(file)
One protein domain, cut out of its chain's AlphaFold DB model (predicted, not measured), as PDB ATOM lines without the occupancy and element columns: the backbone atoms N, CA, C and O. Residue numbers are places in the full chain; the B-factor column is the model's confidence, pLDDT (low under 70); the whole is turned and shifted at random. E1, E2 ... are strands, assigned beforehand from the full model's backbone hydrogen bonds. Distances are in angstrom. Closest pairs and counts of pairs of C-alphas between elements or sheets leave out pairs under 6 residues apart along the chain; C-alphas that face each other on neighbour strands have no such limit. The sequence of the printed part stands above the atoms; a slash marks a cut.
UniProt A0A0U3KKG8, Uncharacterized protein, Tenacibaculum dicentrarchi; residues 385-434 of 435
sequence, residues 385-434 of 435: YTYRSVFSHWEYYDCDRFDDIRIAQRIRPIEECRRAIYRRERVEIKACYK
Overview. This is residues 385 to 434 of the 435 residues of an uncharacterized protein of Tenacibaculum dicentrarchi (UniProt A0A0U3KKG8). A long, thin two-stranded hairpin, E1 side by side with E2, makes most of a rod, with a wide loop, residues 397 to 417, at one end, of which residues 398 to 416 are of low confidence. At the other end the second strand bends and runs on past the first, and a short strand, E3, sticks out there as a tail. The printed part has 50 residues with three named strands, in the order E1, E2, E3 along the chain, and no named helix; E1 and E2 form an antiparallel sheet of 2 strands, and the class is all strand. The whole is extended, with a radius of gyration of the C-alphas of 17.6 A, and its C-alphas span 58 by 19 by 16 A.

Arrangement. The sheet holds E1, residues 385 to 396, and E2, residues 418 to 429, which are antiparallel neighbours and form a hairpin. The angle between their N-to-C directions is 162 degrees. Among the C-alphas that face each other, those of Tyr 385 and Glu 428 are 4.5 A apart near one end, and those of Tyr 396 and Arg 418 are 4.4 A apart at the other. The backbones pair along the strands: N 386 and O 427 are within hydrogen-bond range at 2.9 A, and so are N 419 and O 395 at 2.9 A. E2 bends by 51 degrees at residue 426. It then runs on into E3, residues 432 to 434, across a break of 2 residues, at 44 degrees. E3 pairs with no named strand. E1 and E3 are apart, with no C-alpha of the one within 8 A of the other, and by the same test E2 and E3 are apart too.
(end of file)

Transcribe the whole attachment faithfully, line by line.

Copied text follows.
One protein domain, cut out of its chain's AlphaFold DB model (predicted, not measured), as PDB ATOM lines without the occupancy and element columns: the backbone atoms N, CA, C and O. Residue numbers are places in the full chain; the B-factor column is the model's confidence, pLDDT (low under 70); the whole is turned and shifted at random. E1, E2 ... are strands, assigned beforehand from the full model's backbone hydrogen bonds. Distances are in angstrom. Closest pairs and counts of pairs of C-alphas between elements or sheets leave out pairs under 6 residues apart along the chain; C-alphas that face each other on neighbour strands have no such limit. The sequence of the printed part stands above the atoms; a slash marks a cut.
UniProt A0A0U3KKG8, Uncharacterized protein, Tenacibaculum dicentrarchi; residues 385-434 of 435
sequence, residues 385-434 of 435: YTYRSVFSHWEYYDCDRFDDIRIAQRIRPIEECRRAIYRRERVEIKACYK
Overview. This is residues 385 to 434 of the 435 residues of an uncharacterized protein of Tenacibaculum dicentrarchi (UniProt A0A0U3KKG8). A long, thin two-stranded hairpin, E1 side by side with E2, makes most of a rod, with a wide loop, residues 397 to 417, at one end, of which residues 398 to 416 are of low confidence. At the other end the second strand bends and runs on past the first, and a short strand, E3, sticks out there as a tail. The printed part has 50 residues with three named strands, in the order E1, E2, E3 along the chain, and no named helix; E1 and E2 form an antiparallel sheet of 2 strands, and the class is all strand. The whole is extended, with a radius of gyration of the C-alphas of 17.6 A, and its C-alphas span 58 by 19 by 16 A.

Arrangement. The sheet holds E1, residues 385 to 396, and E2, residues 418 to 429, which are antiparallel neighbours and form a hairpin. The angle between their N-to-C directions is 162 degrees. Among the C-alphas that face each other, those of Tyr 385 and Glu 428 are 4.5 A apart near one end, and those of Tyr 396 and Arg 418 are 4.4 A apart at the other. The backbones pair along the strands: N 386 and O 427 are within hydrogen-bond range at 2.9 A, and so are N 419 and O 395 at 2.9 A. E2 bends by 51 degrees at residue 426. It then runs on into E3, residues 432 to 434, across a break of 2 residues, at 44 degrees. E3 pairs with no named strand. E1 and E3 are apart, with no C-alpha of the one within 8 A of the other, and by the same test E2 and E3 are apart too.